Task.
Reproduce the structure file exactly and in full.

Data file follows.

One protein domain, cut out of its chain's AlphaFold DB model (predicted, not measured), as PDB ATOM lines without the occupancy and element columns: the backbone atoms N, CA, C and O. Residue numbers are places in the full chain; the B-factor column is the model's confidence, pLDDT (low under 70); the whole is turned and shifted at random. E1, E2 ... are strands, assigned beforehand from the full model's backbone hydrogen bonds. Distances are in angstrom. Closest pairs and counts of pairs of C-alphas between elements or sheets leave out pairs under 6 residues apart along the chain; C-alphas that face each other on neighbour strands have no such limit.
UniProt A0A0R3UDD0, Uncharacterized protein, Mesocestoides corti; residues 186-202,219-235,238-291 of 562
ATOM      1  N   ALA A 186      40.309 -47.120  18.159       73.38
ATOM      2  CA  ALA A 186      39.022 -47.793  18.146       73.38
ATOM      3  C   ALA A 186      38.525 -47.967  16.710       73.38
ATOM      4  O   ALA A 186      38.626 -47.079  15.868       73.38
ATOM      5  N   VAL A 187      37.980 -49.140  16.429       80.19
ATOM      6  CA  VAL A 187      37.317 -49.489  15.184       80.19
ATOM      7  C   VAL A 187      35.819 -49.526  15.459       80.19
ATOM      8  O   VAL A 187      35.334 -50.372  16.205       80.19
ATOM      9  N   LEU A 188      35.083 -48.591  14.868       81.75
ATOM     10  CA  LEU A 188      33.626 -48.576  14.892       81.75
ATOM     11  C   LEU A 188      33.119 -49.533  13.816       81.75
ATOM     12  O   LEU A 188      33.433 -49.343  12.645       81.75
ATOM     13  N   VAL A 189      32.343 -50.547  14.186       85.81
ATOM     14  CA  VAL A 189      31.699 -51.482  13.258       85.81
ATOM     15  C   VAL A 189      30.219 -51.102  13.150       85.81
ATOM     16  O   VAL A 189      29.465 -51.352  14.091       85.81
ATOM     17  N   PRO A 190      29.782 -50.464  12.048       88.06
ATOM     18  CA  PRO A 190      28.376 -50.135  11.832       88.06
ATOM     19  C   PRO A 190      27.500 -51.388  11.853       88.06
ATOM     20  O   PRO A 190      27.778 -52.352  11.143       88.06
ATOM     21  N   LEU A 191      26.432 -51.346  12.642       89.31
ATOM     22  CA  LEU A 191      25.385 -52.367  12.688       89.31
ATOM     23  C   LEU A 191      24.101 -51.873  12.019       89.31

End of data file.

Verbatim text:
One protein domain, cut out of its chain's AlphaFold DB model (predicted, not measured), as PDB ATOM lines without the occupancy and element columns: the backbone atoms N, CA, C and O. Residue numbers are places in the full chain; the B-factor column is the model's confidence, pLDDT (low under 70); the whole is turned and shifted at random. E1, E2 ... are strands, assigned beforehand from the full model's backbone hydrogen bonds. Distances are in angstrom. Closest pairs and counts of pairs of C-alphas between elements or sheets leave out pairs under 6 residues apart along the chain; C-alphas that face each other on neighbour strands have no such limit.
UniProt A0A0R3UDD0, Uncharacterized protein, Mesocestoides corti; residues 186-202,219-235,238-291 of 562
ATOM      1  N   ALA A 186      40.309 -47.120  18.159       73.38
ATOM      2  CA  ALA A 186      39.022 -47.793  18.146       73.38
ATOM      3  C   ALA A 186      38.525 -47.967  16.710       73.38
ATOM      4  O   ALA A 186      38.626 -47.079  15.868       73.38
ATOM      5  N   VAL A 187      37.980 -49.140  16.429       80.19
ATOM      6  CA  VAL A 187      37.317 -49.489  15.184       80.19
ATOM      7  C   VAL A 187      35.819 -49.526  15.459       80.19
ATOM      8  O   VAL A 187      35.334 -50.372  16.205       80.19
ATOM      9  N   LEU A 188      35.083 -48.591  14.868       81.75
ATOM     10  CA  LEU A 188      33.626 -48.576  14.892       81.75
ATOM     11  C   LEU A 188      33.119 -49.533  13.816       81.75
ATOM     12  O   LEU A 188      33.433 -49.343  12.645       81.75
ATOM     13  N   VAL A 189      32.343 -50.547  14.186       85.81
ATOM     14  CA  VAL A 189      31.699 -51.482  13.258       85.81
ATOM     15  C   VAL A 189      30.219 -51.102  13.150       85.81
ATOM     16  O   VAL A 189      29.465 -51.352  14.091       85.81
ATOM     17  N   PRO A 190      29.782 -50.464  12.048       88.06
ATOM     18  CA  PRO A 190      28.376 -50.135  11.832       88.06
ATOM     19  C   PRO A 190      27.500 -51.388  11.853       88.06
ATOM     20  O   PRO A 190      27.778 -52.352  11.143       88.06
ATOM     21  N   LEU A 191      26.432 -51.346  12.642       89.31
ATOM     22  CA  LEU A 191      25.385 -52.367  12.688       89.31
ATOM     23  C   LEU A 191      24.101 -51.873  12.019       89.31